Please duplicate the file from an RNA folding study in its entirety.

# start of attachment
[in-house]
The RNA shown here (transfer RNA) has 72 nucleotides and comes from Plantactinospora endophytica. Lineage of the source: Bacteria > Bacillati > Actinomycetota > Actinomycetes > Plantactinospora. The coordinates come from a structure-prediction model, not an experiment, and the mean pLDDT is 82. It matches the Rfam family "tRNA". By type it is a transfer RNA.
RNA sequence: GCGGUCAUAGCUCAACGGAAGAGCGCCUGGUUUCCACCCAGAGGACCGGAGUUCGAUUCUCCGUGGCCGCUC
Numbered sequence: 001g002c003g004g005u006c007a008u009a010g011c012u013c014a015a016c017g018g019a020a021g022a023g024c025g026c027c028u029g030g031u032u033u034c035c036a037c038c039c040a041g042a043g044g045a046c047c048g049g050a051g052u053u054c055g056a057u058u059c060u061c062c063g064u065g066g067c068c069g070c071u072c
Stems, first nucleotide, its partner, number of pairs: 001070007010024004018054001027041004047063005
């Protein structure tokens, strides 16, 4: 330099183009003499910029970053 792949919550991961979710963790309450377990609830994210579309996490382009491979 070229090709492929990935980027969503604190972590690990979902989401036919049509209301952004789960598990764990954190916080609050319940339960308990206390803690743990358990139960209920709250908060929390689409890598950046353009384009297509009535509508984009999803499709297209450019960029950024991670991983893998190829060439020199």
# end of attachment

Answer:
[in-house]
The RNA shown here (transfer RNA) has 72 nucleotides and comes from Plantactinospora endophytica. Lineage of the source: Bacteria > Bacillati > Actinomycetota > Actinomycetes > Plantactinospora. The coordinates come from a structure-prediction model, not an experiment, and the mean pLDDT is 82. It matches the Rfam family "tRNA". By type it is a transfer RNA.
RNA sequence: GCGGUCAUAGCUCAACGGAAGAGCGCCUGGUUUCCACCCAGAGGACCGGAGUUCGAUUCUCCGUGGCCGCUC
Numbered sequence: 001g002c003g004g005u006c007a008u009a010g011c012u013c014a015a016c017g018g019a020a021g022a023g024c025g026c027c028u029g030g031u032u033u034c035c036a037c038c039c040a041g042a043g044g045a046c047c048g049g050a051g052u053u054c055g056a057u058u059c060u061c062c063g064u065g066g067c068c069g070c071u072c
Stems, first nucleotide, its partner, number of pairs: 001070007010024004018054001027041004047063005
């Protein structure tokens, strides 16, 4: 330099183009003499910029970053 792949919550991961979710963790309450377990609830994210579309996490382009491979 070229090709492929990935980027969503604190972590690990979902989401036919049509209301952004789960598990764990954190916080609050319940339960308990206390803690743990358990139960209920709250908060929390689409890598950046353009384009297509009535509508984009999803499709297209450019960029950024991670991983893998190829060439020199």